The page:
Dr Avinash Sawh has lost a bid to challenge the decision of the Medical Board of T&T to not make a member of the tribunal, investigating alleged racist remarks made by him, recuse herself because her husband is a veteran African rights and Black Power Movement activist.
In an oral decision at the end of an emergency virtual hearing yesterday afternoon, High Court Judge Frank Seepersad rejected an injunction application by Dr Sawh’s legal team to stop the work of the disciplinary tribunal pending determination of a lawsuit over the rejected recusal move.
Justice Seepersad also denied Sawh leave to pursue the judicial review lawsuit, as he said it was devoid of merit, frivolous and vexatious.
“There is nothing to convince this court that this case has a reasonable prospect of success,” he said.
“It (the application) was not only divisive but destructive,” Seepersad said, as he criticised Sawh’s legal team for seeking to have the application heard as an emergency during the weekend.
Sawh came under public scrutiny late last year after a voice recording of an alleged conversation between him and an employee was shared on social media. In the conversation, Sawh referred to policemen as “dunce n---ers” and Afro-Trinidadians as “monkeys”.
Following the backlash, Sawh publicly apologised to the woman and members of the public who were offended by his comments.
The Medical Board wrote to Sawh and informed him that several complaints had been made against him, but failed to include the original complaint forms as required.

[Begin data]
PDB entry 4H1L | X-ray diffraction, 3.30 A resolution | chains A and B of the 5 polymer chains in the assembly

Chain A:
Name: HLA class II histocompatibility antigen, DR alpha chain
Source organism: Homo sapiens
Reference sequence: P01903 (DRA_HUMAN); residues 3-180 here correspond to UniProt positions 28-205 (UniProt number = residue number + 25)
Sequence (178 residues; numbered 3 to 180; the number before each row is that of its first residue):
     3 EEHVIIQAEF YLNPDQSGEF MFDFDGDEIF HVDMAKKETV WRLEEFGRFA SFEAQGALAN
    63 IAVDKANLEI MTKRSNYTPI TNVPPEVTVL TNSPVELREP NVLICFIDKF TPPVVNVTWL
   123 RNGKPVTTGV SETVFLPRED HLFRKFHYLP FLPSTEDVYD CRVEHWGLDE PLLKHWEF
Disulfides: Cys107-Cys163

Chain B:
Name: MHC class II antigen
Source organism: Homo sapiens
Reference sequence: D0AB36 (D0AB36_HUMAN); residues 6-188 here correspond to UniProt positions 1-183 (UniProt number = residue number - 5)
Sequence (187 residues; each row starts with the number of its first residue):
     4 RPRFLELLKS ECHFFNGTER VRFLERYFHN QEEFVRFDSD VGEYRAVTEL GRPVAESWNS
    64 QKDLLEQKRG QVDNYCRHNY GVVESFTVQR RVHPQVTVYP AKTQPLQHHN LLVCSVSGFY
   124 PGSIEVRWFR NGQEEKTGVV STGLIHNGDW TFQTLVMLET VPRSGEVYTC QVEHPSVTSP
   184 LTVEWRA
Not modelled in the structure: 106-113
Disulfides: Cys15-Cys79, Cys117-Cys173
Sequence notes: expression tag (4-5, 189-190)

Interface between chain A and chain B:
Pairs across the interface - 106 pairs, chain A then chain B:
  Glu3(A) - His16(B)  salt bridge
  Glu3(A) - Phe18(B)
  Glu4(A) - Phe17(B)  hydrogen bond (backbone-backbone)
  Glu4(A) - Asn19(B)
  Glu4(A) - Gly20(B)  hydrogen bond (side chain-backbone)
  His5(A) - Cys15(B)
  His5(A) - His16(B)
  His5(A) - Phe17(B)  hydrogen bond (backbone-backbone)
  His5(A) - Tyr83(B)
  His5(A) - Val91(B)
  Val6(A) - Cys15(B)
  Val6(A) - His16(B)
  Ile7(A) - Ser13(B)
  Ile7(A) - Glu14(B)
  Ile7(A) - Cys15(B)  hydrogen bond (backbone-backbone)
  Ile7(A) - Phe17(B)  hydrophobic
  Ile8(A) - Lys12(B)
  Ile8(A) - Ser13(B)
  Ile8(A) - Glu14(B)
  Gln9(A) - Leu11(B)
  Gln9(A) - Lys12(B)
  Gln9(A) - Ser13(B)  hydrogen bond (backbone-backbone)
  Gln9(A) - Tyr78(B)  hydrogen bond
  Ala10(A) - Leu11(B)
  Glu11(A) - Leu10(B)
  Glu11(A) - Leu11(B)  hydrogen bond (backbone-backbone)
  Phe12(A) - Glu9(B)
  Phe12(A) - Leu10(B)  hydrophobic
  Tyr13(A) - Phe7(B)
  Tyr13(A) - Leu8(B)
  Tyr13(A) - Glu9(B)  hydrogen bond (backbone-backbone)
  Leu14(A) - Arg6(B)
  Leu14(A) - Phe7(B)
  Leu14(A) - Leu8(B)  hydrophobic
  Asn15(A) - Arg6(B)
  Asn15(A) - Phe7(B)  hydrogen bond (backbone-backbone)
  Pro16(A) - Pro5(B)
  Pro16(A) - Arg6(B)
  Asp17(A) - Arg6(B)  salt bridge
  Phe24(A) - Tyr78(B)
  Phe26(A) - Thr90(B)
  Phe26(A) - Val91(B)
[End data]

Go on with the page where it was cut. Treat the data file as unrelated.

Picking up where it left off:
The board withdrew its initial correspondence and on February 10, decided to hold an inquiry into the allegations that Sawh was guilty of two charges of “infamous and disgraceful” conduct.
On August 24, Sawh’s lawyers wrote to the board calling for the recusal of a veteran attorney on the basis that her husband is a prominent and leading Afro-centric rights and repatriations advocate.
Almost two weeks later, the Tribunal rejected the objection, leading to the lawsuit before Seepersad.
Presenting submissions on behalf of the board, attorney Rajiv Persad accepted that the attorney would have had to recuse herself if her husband was part of the group that made the complaints against Sawh or if he had commented on the case in the public domain. However, he noted that neither occurred.
Persad also pointed out that extensive information about the activism background of the attorney’s husband, which was included in the proposed lawsuit, were not raised with the board when Sawh requested the recusal and was refused.
During the hearing, Seepersad pointed out that the tribunal had to consider whether Sawh’s apology was sufficient and not whether his comments were racist.
“Any right thinking citizen living in this cosmopolitan society such as ours would take deference to or object to such comments,” Seepersad said.
“They were inappropriate, unacceptable, have no place in our society and must be rejected outright.”
The first hearing of the tribunal was scheduled for 2 pm yesterday but had to be postponed as the application before Seepersad was heard around 3.30 pm.